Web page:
Flexibility is the key to an effective staff benefits scheme. "When benefits are flexible it shows employees that their employers are trying to think from the employee point of view, rather than just what is easy or convenient to provide, and that helps generate loyalty," says Nick Russell, associate director at consultancy and research group The Work Foundation.
"Companies can be quite blatant about having an amount of benefit available from which employees can choose their own permutations. There is usually a core level of provision, which can then be added to."
Michael Dean, director for membership at the National Computing Centre, says, "You need different packages for different stages of life."
Singletons, for example, will not need child care, but may welcome a higher car allowance, whereas those with families may prefer broader health insurance.
However, cautions Dean, "It can be challenging to put together an effective benefits programme because it depends how staff are incentivised across other departments." Benefits should not be seen as divisive between different staff, risking resentment and distrust.
"It can cause misunderstanding, so companies need to be transparent about their reasons for how they are allocating benefits," he warns.
Benefits packages also need to adapt to changing social needs. Flexible working hours, for example, is increasingly regarded as a benefit.
Certainly all the Best Places to Work in IT 2005 winners and shortlisted candidates place the emphasis on flexibility when it comes to staff benefits.
At shortlisted Avon Cosmetics, for example, the package, which includes pension scheme, private health care and life insurance, can be tailored to individual staff needs and preferences.
Benefits packages need to adapt to changing social needs, incorporating arrangements such as flexible working time. At the Department for International Development, "We offer flexible working arrangements consistent with our core value of diversity and work/life balance, including flexitime and home-working," says Simon Jones, head of IT.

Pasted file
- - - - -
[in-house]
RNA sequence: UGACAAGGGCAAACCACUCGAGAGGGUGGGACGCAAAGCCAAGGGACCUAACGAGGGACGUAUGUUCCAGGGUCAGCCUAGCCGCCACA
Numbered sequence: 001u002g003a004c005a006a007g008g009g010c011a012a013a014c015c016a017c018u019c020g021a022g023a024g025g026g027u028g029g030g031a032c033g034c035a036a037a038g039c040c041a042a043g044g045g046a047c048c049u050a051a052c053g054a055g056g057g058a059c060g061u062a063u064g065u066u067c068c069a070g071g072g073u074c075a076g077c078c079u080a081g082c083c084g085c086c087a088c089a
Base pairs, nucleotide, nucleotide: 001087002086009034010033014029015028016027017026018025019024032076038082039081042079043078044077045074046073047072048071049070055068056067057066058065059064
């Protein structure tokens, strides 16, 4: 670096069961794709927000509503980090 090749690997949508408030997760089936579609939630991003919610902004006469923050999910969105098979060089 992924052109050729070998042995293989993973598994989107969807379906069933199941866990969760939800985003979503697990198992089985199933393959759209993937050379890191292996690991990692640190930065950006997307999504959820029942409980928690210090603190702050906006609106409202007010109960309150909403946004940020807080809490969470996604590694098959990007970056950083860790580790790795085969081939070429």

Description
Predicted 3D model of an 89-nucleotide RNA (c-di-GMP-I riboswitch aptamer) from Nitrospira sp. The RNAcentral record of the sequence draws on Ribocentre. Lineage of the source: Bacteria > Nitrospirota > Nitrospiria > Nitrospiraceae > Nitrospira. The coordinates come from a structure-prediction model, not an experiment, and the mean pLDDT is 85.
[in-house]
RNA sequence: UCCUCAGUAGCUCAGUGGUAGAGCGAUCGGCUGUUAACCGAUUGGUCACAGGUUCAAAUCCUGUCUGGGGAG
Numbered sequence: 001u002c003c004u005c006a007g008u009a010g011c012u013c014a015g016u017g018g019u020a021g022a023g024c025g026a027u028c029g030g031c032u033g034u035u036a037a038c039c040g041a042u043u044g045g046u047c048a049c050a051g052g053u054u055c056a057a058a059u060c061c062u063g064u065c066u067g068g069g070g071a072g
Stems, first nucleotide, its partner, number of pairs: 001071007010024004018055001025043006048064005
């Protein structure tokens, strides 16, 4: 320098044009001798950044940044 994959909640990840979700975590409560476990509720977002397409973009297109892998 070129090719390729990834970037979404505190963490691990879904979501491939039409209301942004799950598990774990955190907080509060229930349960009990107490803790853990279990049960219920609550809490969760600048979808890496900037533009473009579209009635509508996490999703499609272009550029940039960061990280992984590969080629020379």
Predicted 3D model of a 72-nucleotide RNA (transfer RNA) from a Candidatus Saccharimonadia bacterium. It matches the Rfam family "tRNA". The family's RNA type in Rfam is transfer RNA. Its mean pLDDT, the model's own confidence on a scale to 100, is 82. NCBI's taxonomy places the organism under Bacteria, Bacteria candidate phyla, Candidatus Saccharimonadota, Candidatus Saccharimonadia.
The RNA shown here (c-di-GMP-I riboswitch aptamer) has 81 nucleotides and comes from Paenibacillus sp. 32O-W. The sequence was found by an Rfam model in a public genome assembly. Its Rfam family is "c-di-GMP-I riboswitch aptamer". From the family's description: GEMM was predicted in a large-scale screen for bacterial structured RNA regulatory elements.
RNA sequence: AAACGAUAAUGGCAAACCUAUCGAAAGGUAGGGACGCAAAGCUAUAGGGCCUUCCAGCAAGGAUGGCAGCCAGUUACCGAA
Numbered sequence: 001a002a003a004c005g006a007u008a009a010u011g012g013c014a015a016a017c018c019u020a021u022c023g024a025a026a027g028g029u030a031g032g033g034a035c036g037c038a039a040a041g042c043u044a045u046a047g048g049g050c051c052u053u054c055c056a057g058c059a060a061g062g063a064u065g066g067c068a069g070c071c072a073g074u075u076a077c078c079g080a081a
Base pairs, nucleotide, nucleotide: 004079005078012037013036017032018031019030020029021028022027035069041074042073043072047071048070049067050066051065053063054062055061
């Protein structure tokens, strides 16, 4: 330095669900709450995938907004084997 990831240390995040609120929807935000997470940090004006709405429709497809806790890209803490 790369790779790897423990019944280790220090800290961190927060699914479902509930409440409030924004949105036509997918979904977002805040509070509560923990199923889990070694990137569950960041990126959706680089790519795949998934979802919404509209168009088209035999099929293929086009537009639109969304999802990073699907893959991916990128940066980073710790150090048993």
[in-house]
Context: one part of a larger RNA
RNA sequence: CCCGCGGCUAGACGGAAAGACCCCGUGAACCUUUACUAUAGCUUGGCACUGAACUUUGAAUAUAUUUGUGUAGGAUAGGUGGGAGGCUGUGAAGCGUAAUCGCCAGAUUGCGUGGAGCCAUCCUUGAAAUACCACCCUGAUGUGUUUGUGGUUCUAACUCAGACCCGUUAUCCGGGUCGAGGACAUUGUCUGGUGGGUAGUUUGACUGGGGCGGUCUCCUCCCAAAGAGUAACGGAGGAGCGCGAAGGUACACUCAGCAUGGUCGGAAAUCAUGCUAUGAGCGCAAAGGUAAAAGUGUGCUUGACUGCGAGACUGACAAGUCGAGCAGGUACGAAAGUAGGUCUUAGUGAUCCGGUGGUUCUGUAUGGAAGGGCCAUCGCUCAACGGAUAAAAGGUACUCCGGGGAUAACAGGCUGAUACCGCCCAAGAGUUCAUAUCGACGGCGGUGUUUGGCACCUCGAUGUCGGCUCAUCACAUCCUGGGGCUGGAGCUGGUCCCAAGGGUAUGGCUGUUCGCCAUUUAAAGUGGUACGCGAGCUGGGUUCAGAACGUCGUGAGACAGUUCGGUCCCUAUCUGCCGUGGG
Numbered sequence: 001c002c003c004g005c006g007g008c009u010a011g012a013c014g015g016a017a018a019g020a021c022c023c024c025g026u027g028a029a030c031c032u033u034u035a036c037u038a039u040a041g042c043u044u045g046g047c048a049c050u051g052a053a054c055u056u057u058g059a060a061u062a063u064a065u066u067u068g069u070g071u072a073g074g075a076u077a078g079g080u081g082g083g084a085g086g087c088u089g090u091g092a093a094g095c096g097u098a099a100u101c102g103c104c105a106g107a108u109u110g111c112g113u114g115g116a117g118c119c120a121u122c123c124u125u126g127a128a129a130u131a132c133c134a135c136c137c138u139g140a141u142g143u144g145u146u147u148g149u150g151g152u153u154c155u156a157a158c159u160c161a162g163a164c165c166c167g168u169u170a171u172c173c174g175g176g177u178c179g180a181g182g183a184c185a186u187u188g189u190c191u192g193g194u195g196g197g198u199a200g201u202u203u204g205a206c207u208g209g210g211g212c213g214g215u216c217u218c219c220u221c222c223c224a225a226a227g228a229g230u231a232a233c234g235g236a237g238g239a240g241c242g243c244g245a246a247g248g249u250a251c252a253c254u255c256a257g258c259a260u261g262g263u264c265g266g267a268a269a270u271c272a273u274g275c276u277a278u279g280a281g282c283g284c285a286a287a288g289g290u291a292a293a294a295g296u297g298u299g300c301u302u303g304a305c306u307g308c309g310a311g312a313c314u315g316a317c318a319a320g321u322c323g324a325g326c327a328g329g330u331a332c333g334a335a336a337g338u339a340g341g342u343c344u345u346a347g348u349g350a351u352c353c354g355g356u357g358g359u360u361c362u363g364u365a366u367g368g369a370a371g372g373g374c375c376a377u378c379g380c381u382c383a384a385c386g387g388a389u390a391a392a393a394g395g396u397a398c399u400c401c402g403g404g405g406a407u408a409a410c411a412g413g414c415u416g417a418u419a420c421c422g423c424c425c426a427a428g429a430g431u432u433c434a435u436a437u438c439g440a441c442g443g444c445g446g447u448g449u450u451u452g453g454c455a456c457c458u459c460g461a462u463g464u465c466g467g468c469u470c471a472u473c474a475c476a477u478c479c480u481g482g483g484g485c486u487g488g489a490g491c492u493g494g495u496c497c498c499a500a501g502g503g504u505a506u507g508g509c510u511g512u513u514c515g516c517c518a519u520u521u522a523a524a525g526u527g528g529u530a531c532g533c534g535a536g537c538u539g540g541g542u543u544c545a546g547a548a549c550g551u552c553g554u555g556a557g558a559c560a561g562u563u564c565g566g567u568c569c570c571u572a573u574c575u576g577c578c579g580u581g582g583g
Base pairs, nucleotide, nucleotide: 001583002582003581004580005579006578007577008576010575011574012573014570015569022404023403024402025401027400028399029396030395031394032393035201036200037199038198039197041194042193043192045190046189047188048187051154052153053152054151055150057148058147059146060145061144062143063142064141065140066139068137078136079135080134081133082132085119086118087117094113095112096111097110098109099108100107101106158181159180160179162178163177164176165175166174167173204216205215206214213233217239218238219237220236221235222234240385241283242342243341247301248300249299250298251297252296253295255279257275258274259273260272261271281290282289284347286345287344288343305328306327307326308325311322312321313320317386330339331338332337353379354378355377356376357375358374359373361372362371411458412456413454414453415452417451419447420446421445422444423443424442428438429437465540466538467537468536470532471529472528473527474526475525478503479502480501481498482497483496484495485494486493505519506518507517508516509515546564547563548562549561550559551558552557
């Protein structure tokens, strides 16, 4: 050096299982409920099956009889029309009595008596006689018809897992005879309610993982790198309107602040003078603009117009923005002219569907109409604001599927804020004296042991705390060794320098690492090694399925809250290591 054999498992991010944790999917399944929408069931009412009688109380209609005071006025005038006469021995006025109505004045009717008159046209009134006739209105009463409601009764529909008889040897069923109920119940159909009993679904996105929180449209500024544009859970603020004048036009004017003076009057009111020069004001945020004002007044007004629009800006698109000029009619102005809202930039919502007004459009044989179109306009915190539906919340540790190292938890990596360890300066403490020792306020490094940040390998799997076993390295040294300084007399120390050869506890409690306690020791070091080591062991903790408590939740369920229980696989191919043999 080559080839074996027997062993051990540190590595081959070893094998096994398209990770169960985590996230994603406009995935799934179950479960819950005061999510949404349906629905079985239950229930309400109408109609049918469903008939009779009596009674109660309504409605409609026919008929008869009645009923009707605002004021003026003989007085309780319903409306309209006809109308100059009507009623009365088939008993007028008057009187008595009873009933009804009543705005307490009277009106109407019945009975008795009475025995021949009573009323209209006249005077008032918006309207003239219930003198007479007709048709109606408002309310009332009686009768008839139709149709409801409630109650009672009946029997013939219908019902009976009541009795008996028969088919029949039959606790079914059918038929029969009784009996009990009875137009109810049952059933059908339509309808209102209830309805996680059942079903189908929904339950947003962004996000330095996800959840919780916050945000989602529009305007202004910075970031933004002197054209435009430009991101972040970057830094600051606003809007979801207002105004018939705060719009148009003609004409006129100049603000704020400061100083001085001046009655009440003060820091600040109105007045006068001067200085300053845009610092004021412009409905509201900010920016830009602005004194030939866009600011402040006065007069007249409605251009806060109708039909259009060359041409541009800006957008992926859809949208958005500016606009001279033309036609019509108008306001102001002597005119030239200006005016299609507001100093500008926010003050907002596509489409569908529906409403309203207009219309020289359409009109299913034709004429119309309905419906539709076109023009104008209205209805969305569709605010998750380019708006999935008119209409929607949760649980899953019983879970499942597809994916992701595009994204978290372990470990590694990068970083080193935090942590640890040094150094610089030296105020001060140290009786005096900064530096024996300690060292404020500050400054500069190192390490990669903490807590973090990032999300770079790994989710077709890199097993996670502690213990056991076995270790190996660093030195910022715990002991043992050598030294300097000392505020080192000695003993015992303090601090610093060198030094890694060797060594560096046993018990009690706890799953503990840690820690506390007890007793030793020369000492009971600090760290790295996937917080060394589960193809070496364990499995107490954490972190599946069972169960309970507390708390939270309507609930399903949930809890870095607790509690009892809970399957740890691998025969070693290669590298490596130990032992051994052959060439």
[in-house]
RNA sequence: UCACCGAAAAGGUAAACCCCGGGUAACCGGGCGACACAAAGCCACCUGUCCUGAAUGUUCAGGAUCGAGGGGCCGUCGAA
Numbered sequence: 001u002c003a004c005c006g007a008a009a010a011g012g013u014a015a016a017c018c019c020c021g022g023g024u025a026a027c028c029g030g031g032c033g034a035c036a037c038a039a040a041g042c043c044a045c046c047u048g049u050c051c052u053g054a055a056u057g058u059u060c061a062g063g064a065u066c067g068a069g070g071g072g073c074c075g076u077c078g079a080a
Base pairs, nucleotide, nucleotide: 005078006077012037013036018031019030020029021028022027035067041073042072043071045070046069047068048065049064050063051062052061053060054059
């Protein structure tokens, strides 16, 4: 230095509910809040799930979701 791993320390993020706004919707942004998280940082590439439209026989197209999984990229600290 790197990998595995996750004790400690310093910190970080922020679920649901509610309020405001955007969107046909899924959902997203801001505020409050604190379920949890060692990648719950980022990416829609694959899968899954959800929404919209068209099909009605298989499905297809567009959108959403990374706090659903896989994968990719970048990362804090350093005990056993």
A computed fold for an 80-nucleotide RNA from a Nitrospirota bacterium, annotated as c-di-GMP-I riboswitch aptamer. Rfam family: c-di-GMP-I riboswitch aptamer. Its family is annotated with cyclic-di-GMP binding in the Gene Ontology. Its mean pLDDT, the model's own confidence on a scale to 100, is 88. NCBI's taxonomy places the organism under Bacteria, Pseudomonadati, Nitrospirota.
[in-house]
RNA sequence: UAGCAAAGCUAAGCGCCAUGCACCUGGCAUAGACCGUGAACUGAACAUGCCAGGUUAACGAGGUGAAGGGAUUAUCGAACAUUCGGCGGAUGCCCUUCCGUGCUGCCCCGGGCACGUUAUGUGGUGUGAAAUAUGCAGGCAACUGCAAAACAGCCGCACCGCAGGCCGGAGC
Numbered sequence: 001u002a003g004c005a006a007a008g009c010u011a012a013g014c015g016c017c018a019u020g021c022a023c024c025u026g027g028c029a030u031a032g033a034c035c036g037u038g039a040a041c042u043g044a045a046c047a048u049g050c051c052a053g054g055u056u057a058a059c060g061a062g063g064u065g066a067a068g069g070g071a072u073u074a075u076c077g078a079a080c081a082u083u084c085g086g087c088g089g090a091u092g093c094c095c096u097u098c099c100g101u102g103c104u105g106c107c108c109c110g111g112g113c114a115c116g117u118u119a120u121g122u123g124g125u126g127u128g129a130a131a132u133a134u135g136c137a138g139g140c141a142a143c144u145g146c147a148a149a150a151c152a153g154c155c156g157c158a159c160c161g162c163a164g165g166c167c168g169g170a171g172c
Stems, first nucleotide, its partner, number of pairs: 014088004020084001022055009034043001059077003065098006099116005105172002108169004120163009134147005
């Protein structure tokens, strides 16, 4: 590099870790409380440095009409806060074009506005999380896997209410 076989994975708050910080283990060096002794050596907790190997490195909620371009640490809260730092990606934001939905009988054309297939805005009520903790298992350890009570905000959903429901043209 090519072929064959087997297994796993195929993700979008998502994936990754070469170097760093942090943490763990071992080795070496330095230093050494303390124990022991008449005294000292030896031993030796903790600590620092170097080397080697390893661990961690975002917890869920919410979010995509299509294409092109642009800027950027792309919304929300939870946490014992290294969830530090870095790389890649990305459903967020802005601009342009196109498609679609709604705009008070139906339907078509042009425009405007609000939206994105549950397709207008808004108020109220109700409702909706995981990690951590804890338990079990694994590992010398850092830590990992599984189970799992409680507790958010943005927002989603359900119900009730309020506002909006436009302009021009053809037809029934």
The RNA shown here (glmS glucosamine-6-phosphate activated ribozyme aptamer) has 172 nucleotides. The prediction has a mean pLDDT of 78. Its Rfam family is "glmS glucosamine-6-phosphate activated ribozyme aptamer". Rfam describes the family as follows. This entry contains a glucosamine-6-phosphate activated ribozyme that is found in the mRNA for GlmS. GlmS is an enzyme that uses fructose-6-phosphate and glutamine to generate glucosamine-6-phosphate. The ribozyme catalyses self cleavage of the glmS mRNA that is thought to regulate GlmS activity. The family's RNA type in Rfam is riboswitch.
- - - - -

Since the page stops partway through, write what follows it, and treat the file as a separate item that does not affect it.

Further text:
At Kingston Communications staff can gain up to 35 days' extra leave a year via flexitime, and staff at Bucknall Austin can buy or sell an extra week's holiday.
Benefits can help staff balance work and family commitments. Compuware helps employees find childcare, care homes and schooling, plus legal advice and counselling. Land Registry employees receive counselling, health screening, relocation packages, an on-site nursery and gym, and flexible working.
A pleasant working environment or location can be a benefit too. WSAtkins provides IT staff with a rest area and a visiting massage therapist. ITRM employees get free breakfast, and at The Corps there is an informal area with plants, subdued lighting and classical music.
Small touches show an employer's consideration for its staff too. Cobweb Solutions and Gartner have found their family summer barbecues with fairground attractions prove perennially popular with staff.
IT employees at Bucknall Austin get free beer and wine on Friday afternoons. Fishburn Hedges closes its office at 5pm on Fridays and provides pancakes on Shrove Tuesday and ice-creams on hot summer days.
From pension schemes to pancakes, the unifying factor for a benefits package is clear; it must make employees feel appreciated and valued. The advantage to employers is also clear. "If employers do not spend on benefits they end up spending on recruitment," says Russell. "It is an excellent retention tool."
Dean agrees. "If other employers offer a better deal, staff will leave. Benefits may be a financial cost, but if they help retain employees it's worth it."